TABLE 3
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Table 3. Stratified analyses of CXCL9 on disease-free survival in early stage lung adenocarcinoma.

FIGURE 2
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Figure 2. The Kaplan-Meier curves for the DFS among never smokers and young early stage lung adenocarcinoma patients according to CXCL9. (A) never smokers, (B) young.

Influence of CXCL9 Expression on OS and TCGA Validation

Lung adenocarcinoma patients with high CXCL9 levels had an 80% reduced risk of death (HR = 0.20, 95% CI: 0.05–0.78, p = 0.021) relative to patients with low CXCL9 levels (Table 4), although K–M analysis did not reach statistical significance (log-rank test p = 0.082; Supplement Figure 1).

TABLE 4
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Table 4. Significant association of CXCL9 in overall survival (OS) of lung adenocarcinoma.

After analysis of the TCGA database, 492 lung adenocarcinoma patients were enrolled in the validation cohort, and their characteristics are summarized in Supplement Table 1. Patients with high CXCL9 levels in the validation cohort had a 29% reduced risk of death (HR = 0.71, 95% CI: 0.45–0.99, p = 0.044; Table 4).

Discussion

To the best of our knowledge, this is the first study that evaluated multiple inflammatory biomarkers and prognosis for early-stage lung adenocarcinoma in a Chinese population. The key finding of the present study was that CXCL9, a chemokine, was associated with both the DFS and OS of early-stage lung adenocarcinoma patients.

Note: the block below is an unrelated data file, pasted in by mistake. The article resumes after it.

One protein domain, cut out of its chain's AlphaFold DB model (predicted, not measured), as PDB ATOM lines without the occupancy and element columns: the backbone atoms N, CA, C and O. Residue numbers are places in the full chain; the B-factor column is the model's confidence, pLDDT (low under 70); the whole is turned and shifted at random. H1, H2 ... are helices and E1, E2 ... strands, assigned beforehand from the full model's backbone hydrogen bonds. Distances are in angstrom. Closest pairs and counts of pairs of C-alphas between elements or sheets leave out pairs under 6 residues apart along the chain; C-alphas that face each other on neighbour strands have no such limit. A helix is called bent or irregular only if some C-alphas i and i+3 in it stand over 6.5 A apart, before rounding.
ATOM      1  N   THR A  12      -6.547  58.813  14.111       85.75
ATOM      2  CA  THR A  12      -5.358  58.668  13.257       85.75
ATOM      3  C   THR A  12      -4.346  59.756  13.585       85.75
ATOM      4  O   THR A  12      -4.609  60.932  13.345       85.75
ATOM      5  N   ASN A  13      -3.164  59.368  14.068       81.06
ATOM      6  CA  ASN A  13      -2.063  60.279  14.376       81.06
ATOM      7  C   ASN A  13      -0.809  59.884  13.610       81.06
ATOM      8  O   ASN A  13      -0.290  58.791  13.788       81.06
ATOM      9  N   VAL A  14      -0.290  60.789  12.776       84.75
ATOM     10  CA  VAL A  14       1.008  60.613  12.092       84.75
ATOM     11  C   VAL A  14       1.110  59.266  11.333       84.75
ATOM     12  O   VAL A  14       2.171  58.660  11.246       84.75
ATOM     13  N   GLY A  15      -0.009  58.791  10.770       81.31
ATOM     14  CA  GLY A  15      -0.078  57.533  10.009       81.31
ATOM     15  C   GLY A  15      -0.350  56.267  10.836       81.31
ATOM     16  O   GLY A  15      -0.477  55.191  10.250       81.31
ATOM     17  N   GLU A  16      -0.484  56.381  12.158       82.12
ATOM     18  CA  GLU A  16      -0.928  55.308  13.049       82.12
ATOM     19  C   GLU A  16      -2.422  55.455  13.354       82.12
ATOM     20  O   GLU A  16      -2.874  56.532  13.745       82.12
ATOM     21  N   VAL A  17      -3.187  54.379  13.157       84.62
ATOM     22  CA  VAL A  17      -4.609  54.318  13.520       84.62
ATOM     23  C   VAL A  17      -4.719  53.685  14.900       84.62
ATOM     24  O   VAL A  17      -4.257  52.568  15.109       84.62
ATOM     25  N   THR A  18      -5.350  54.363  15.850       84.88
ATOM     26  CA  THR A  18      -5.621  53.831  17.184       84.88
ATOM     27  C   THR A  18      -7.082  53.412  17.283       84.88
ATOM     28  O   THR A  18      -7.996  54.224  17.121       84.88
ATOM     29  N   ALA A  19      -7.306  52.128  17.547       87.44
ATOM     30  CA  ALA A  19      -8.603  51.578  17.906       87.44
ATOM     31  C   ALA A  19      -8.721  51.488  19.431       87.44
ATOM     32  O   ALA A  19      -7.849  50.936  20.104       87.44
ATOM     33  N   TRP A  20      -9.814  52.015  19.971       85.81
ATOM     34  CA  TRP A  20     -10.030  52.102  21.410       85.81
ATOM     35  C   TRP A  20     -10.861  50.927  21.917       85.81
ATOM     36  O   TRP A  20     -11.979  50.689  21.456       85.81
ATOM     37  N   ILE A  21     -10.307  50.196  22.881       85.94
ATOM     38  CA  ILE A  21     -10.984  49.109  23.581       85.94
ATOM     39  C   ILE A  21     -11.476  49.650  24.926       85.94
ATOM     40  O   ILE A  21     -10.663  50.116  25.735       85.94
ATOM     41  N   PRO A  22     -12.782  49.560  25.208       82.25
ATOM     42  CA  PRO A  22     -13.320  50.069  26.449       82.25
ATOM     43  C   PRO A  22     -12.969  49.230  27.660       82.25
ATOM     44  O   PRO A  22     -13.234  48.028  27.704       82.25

CXCL9, a ligand of CXCR3, is secreted by various cell types, including immune cells (2325) and non-immune cells (26, 27). CXCL9 plays a controversial role in tumor development and pathogenesis (2830) and exhibits both positive and negative prognostic values for different tumor types (31). For example, Lieber et al. (32) found that ovarian carcinoma patients with high CXCL9 levels had significantly longer relapse-free survival (RFS) than patients with low CXCL9 levels. In contrast, Chang et al. (33) found that high serum CXCL9 levels predicted poor DFS and OS in oral squamous cell carcinoma (OSCC) patients. In a recent study (34), CXCL9 was also found to be related to the efficacy of PD-1 immunotherapy. Chow et al. (34) revealed the role of CXCL9 in recruiting intratumoral CXCR3+ CD8+ T cells and its use as a potential biomarker of the response to immunotherapy.

Regarding lung cancer, Addison et al. found high levels of CXCL9 in ninety NSCLC tissues and that CXCL9 could inhibit tumor-derived angiogenesis (35). However, a study conducted by Kowalczuk et al. (36) found that CXCL9 expression was low in NSCLC tumor tissues but not related to either DFS or OS. Moreover, Nakanishi et al. (37) indicated that CXCL9 was highly upregulated in tumor tissues, but no significant correlation between the CXCL9 level and DFS was observed. Bodelon et al. (38) investigated the correlation between 77 inflammatory markers and the prognosis of lung cancer, and CXCL9 levels were also not found to be related with long survival of NSCLC patients. In our previous study (12), a high CXCL9 level was found to be related to a reduced risk of lung adenocarcinoma. However, the association was non-significant after Bonferroni correction. In the present study, high CXCL9 levels were found to be related to prolonged DFS and OS in early-stage lung adenocarcinoma patients. Nevertheless, the underlying biological mechanisms of this correlation are required to better define the prognosis and likelihood of a therapeutic response in lung adenocarcinoma patients.